The North's 'Propaganda' or 'Peace' Village (left) facing the South's 'Freedom' village (right)
The last stop of the day was the Third Tunnel - named as it is the third of four infiltration tunnels discovered by the Republic of Korea extending into their territory. A North Korean defector claimed that there are hundreds of these tunnels, but so far most remain undiscovered. The Third Tunnel was found in the late 1970s and North Korea claimed it was a coal mining venture - they painted the granite walls with coal dust - but the water run-off is to the north and why would they need to coal mine into enemy territory? As a tour I confess it wasn't the most exciting part of the day. We walked down an incredibly steep ramp into the tunnel and then along 250m or so to one of the three barricades put in when they found it.

The Third Tunnel site also has a small museum and a short video they show you which frankly was South Korean propaganda, claiming the DMZ is a "place of peace" where wild animals live in harmony. They literally showed us images of deer frolicking in sunlit meadows. The South Korean message is very much one of "one day we'll be unified again" and I'd like to think they'll get there, but despite the unified women's ice hockey team and joint marching at the Winter Olympics opening ceremony, I'm doubtful.

We left the Third Tunnel as South Korea played Gangnam Style very loudly into their neighbour's territory. That's the propaganda they give the north - lots of cheesy K-pop.


Back in Seoul I decided to continue the war-themed day by a trip to the Korean War Memorial Museum, which is surrounded by several memorials to the war, a huge collection of warplanes, tanks and heavy artillery, and inside has a large exhibition on the war. This was interesting but very one-sided. I got very little sense of why North Korea invaded in 1950 and what the war cost them. The section on the United Nations involvement was particularly well-done though, and I liked an artwork at the end called 'the Drop' using dog-tags to create a teardrop shape.

I left the museum feeling a little depressed about the state of the world. The South Koreans have a memorial in the park around it which includes two clocks - one with the current time, the other 'frozen' on the day the war began in 1950. By the side is another clock, waiting to be started when unification happens. It would be good if sooner rather than later they're able to lift it into place, but for the moment, I'm not that hopeful.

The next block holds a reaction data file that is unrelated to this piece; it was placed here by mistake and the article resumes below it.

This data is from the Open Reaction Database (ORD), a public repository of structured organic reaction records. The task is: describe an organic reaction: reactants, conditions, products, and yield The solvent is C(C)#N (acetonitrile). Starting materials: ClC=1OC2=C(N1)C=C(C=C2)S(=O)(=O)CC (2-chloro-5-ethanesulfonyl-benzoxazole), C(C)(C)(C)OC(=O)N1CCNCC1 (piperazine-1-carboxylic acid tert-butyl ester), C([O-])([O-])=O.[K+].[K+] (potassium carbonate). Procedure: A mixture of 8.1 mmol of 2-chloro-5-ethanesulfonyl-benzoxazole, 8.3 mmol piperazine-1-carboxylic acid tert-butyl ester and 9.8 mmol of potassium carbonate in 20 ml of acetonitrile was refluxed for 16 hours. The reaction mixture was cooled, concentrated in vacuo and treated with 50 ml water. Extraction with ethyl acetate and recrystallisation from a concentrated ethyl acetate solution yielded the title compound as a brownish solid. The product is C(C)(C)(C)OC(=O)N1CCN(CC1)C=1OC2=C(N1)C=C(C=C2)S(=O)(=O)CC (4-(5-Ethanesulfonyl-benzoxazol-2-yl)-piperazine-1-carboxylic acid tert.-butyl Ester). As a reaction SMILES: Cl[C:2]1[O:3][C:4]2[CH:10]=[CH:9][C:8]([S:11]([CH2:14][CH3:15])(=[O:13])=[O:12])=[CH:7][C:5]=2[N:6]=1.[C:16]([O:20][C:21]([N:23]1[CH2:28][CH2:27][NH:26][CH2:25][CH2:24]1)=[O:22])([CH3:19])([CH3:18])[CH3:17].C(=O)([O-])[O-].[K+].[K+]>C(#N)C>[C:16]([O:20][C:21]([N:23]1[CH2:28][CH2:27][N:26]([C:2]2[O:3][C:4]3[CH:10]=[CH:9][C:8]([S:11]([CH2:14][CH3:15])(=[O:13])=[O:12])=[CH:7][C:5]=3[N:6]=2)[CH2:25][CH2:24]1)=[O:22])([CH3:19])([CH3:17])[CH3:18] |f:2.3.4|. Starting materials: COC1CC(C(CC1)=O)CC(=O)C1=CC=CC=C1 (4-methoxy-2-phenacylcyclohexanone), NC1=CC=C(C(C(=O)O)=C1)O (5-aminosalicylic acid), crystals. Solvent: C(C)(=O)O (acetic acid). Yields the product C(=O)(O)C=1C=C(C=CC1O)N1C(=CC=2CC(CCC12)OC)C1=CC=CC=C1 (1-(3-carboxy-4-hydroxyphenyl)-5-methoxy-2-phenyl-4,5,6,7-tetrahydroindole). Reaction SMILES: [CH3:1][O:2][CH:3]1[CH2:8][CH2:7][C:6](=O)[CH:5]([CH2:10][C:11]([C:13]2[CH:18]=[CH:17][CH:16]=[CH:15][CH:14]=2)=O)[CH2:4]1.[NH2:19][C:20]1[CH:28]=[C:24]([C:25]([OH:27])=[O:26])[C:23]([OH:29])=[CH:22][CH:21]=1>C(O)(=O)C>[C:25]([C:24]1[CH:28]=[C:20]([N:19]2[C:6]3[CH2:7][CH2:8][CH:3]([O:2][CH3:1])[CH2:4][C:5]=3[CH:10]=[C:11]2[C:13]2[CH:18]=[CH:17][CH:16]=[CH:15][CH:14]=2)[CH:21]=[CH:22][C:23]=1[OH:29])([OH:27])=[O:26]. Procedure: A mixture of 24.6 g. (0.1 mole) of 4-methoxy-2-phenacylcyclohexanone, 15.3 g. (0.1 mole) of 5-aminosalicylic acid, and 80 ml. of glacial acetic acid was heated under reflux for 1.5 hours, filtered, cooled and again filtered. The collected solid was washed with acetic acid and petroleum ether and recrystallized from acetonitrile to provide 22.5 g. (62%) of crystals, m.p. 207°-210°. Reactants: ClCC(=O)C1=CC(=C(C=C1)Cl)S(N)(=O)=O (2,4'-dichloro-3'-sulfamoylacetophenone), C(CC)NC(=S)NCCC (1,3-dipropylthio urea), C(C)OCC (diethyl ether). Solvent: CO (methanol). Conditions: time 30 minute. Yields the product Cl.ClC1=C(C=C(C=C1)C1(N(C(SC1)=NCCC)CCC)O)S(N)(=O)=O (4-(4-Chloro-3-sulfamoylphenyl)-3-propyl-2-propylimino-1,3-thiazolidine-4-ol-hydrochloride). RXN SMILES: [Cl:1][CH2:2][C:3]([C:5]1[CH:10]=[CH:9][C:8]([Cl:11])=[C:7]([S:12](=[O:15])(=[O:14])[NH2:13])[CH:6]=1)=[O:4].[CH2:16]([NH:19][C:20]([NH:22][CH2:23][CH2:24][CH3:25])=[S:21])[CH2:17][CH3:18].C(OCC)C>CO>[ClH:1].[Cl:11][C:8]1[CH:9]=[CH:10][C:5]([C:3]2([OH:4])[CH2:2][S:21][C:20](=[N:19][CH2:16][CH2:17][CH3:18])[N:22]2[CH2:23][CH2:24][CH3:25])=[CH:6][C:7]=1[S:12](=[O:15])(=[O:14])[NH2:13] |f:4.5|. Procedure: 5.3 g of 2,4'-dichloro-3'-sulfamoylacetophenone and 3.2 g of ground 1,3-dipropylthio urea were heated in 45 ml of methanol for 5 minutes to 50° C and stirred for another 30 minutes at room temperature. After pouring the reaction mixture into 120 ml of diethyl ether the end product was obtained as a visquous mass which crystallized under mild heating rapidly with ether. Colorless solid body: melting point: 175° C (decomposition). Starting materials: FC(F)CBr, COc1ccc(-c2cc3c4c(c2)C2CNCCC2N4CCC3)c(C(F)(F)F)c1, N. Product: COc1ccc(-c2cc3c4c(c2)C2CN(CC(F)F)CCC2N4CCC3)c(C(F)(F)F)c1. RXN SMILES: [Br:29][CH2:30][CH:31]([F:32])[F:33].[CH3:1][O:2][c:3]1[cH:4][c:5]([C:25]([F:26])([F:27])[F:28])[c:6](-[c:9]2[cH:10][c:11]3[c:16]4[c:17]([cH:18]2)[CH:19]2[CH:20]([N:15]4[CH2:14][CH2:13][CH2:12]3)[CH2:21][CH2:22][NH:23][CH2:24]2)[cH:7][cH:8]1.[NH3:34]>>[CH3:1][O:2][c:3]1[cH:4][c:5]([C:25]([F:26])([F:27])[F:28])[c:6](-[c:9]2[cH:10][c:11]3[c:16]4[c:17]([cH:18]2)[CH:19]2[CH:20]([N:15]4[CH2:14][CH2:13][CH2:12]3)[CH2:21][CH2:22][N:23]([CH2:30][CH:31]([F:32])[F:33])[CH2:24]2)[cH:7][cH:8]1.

Saturday, February 3, 2018

Three days in Seoul

I wasn't really sure what to expect from Seoul. Friends who have visited have generally liked it, but having not travelled much in Asia and never in winter it was an unknown quantity.

First impressions were good as I sailed through immigration, using the special Olympic lane but not really needing it. Then it was a wait for my bag and a fight with the cash machine - totally different from UK ATMs and initially not giving me money. But obtaining a bus ticket and finding the airport bus was easy and my guesthouse had given me clear instructions for finding them. In fact the manager Jenny came to find me as she was worried I'd got lost!

I stayed just a stone's throw from the Changdeokgung Palace, one of several palaces of the Jeosun Dynasty (approximately 1400-1900) so that was my first stop on a brilliantly clear, frozen morning. Recent snow still lies on the ground in Seoul but they do an excellent job of clearing it up so it's not in anyone's way. The palace, a huge complex of buildings begun in about 1400, looked very pretty with snow on the roofs and icicles on shaded eaves.

Changdeokgung main gate
The ticket included a tour of the so-called Secret Garden, a vast landscaped area behind the main palace of trees and (frozen) ponds and lots of pagodas and pavilions. Our very earnest guide was informative as she led us through the garden, which was very peaceful despite being in the middle of a large city. Afterwards I explored more of the palace, coming across a raccoon which appeared to be living in one of the old underfloor heating systems. That was a surprising extra!

From Changdeokgung I wandered through the old district of Bukchon, where lots of old houses are preserved. Lunch was the Korean staple of bibimbap, basically a bowl of vegetables and rice with a fried egg on top. It comes with lots of little dishes of kimchi (pickled veg) and I also got a small bowl of miso soup. I wasn't sure if I was supposed to pour the soup over the rice so didn't. After a fortnight of NZ food prices it was great to have such a substantial meal for a little more than £5.

The second palace of the day was Gyeongbokgung, previously the main palace of the dynasty. In style it's much like Changdeokgung but is bigger and sprawlier and worth the visit if only for the extraordinary main throne room and the large pavilion behind. There were lots of groups of young Koreans - mostly girls - dressed up in the colourful silk traditional hanbok dresses taking pictures of each other.

I saw more palaces and the royal shrine on the third day (a tour of the De-Militarised Zone taking up day two) although by the end of a wander around Deoksugung Palace I was a bit palaced-out. They're all fairly similar, although I found something in each one which made it worth the trip - a spectacular throne room, or particularly nice decorations. As I'd bought the combination Royal Palaces ticket it didn't cost me much extra; in fact I thought the combination ticket at a total cost of 10,000 won (about £6.50) was a bargain.

Old and new
 Day three's rough aim was to have lunch at Korea's largest market, but it was so very bitterly cold I ended up in a dumpling restaurant at the edge of the market instead and stuffed my face with a mixed dumpling selection, just the thing to line the stomach when it's sub-zero outside. In the evening I went to Gwangjang Market which was within walking distance of my guesthouse - and covered - for a look at their eatery rows. The choices were primarily dumplings (darn ...), variations on things done with offal (not my favourite) and mung bean pancakes.